A gradual increase in interest rates is the best way to deal with inflation and support the U.S. economy, Loretta Mester, president and CEO of the Federal Reserve Bank of Cleveland, told CNBC Thursday.
"I think a gradual path is the best strategy we have for prolonging the expansion," she said.
"Obviously we want to be responsible to changes in the economic outlook and as data comes in we are always revising the outlook," Loretta, a non-voting member of the Fed, said, mentioning she looks at inflation and inflation expectation numbers.
In October, the Federal Reserve said the U.S. economy had been expanding at a steady pace and suggested that another rate hike could take place in December.
The central bank has also began rolling off its $4.5 trillion balance sheet under its quantitative easing program, in an attempt to normalize monetary policy.
Oil prices have traded close to two-year highs this week due to some political instability in the Middle East. As a result, inflation could be pushed higher and thus requesting a more hawkish stance from the Fed.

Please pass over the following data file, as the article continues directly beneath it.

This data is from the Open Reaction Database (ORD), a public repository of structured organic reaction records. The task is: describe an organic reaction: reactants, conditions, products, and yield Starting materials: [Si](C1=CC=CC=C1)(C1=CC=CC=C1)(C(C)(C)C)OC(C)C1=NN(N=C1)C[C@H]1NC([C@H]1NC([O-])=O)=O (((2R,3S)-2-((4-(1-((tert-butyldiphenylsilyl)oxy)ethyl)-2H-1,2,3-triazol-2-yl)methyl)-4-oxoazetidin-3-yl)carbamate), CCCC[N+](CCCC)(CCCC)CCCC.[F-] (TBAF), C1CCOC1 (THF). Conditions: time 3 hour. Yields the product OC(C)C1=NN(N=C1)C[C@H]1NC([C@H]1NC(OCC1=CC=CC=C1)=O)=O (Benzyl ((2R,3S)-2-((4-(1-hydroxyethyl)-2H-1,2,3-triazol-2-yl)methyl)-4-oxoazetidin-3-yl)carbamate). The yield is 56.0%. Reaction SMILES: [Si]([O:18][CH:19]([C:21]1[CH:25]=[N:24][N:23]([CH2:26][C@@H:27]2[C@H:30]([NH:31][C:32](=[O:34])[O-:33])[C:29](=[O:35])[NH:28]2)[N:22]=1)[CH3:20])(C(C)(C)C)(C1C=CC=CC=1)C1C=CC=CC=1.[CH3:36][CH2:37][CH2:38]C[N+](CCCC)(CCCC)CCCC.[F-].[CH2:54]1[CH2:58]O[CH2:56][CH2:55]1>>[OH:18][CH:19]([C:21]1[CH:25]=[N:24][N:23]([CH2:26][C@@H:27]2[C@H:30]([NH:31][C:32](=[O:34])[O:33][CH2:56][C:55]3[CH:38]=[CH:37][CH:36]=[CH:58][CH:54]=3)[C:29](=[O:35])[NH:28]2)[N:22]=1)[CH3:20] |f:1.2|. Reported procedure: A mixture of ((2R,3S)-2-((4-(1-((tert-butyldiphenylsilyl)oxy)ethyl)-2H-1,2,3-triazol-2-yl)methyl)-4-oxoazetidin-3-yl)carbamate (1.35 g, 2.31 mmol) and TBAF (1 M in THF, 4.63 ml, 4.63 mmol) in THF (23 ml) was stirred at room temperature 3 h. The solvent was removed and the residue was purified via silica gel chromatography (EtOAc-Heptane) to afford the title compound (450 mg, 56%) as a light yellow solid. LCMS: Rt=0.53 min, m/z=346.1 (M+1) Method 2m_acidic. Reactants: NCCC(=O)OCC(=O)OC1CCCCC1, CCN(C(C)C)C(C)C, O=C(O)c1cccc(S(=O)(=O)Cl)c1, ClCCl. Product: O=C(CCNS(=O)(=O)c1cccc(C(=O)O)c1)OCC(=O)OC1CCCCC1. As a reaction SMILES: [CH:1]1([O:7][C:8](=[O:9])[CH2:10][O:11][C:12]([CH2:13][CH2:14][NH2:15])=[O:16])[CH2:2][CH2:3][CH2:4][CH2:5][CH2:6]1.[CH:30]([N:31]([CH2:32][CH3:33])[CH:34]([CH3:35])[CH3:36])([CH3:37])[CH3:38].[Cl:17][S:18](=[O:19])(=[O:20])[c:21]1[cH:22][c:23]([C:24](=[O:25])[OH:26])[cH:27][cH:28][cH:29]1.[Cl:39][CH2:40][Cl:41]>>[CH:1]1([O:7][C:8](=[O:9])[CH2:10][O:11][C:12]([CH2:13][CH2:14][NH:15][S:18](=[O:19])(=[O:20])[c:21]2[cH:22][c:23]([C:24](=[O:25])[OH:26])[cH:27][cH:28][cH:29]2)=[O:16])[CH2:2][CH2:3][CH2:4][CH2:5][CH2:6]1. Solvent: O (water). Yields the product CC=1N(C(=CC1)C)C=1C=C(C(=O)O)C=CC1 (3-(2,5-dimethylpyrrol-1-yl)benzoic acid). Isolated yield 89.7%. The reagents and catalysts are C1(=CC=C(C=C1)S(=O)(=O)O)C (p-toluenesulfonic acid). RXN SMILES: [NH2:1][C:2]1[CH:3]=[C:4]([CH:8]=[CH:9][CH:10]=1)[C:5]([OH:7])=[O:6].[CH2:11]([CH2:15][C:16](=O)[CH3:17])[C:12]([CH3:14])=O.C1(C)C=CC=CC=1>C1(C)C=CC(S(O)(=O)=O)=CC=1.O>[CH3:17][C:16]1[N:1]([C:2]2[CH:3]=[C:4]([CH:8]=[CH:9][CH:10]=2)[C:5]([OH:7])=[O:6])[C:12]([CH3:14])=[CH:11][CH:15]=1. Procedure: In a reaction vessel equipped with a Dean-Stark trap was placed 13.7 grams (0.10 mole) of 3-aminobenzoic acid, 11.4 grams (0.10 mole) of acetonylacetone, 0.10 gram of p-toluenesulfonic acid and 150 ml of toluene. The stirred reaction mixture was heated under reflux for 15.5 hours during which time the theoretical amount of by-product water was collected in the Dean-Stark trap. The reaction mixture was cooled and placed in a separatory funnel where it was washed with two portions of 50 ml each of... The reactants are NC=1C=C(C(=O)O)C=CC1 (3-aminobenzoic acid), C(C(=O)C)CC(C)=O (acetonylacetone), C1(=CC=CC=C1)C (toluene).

However, Loretta told CNBC that this doesn't worry her "for the moment."
"It's certainly part of the data that we will be looking at and focusing on," she said. "The key thing will be, does it upset inflation expectations? Will they arise? Will they respond to those oil price increases?" Loretta wondered.
Meanwhile, President Donald Trump has proposed changes to the U.S. tax system. Though the package is still far from being approved by every political institution, some Fed officials have warned that it could hurt the path of inflation.
Tax changes could boost economic growth in the short-term, but also spook inflation and raise debt levels.
Loretta said she included some fiscal stimulus in her forecasts but because there are no details on how deep the reform will actually go, the tax plan doesn't have an impact for now on monetary policy.
"It's really hard to tell what will be in that final tax package," she said.
She added she included "a little bit" of fiscal stimulus in her outlook, but it does not have "a huge impact at this point."
"It's very difficult to build something in when you didn't really have the particulars of what formulation that tax package will be," she said.